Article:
“Sidney Quntai did the unthinkable in those days,” Latiff continued. “He immediately took me to the KTN newsroom and introduced me to the bigwigs. My internship lasted a year, only broken by my enrollment into college to study broadcasting. Eleven years later, in 2006, I was anchoring KTN Prime.”
“Journalism is about the excluded & marginalized”
Nairobi Star sports editor Chris Mbaisi, who worked with Quntai at the Kenya Times remembered Quntain similarly.
“Unlike most journalists who were selfish and unfriendly in guiding new colleagues,” Mbaisi said, “he was patient, welcoming and keen on mentorship. He gave us ample time to say everything we wanted to before responding.”
Agreed Patrick Mugo Mugo, another leading Kenyan journalist, known for reporting on social justice issues, “Sidney Quntai was a good man. He taught me that journalism is not about who controls power and political discourse, but about the politically excluded and economically marginalized.”
Human Wildlife Conflict Network
Quntai formed the Human Wildlife Conflict Network in 2004, hoping to help resolve tensions between wildlife conservationists and impoverished farmers whose crops are often raided by animals wandering out of the Kenyan national parks.
A year later, in 2005, Quntai helped to found the Kenya Coalition for Wildlife Conservation & Management, which he chaired until his death.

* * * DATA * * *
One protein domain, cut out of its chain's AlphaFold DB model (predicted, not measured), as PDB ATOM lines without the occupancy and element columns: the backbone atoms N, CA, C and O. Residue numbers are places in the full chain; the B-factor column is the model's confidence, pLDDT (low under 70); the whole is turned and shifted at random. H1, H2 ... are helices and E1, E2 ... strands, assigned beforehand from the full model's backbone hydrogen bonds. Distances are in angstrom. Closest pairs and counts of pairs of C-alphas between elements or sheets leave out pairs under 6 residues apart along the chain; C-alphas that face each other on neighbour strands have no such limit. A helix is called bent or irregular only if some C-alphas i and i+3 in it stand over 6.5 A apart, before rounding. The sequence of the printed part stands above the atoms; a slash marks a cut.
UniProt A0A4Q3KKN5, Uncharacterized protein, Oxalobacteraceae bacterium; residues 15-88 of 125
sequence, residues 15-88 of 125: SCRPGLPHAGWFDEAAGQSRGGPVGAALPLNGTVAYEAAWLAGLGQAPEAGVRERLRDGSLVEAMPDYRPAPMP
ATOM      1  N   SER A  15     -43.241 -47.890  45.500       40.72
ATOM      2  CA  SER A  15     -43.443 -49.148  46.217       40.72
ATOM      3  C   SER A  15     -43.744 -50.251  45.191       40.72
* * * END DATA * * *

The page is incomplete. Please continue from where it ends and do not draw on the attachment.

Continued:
“He was instrumental in battling with us against the pro-hunting bill passed in parliament on December 9, 2004,” recalled Mwanza.
Led fight to stop return of trophy hunting
Authored by G.G. Kariuki of Laikipia West, a district dominated by landowners of European descent who have sought to overturn the Kenyan ban on sport hunting practically since it was introduced in 1977, a bill called Cap 376 was presented as a measure to compensate farmers and others for harm incurred by wildlife.
In gist, however, Cap 376 was all along a bill to allow private landowners to operate hunting ranches similar to those of Zimbabwe, South Africa, Zambia, Mozambique, and Tanzania.
Working with little help from outside Kenya, Quntai and then-Youth for Conservation president Josphat Ngonyo organized a coalition of 14 indigenous Kenyan environmental groups, representing all parts of the nation.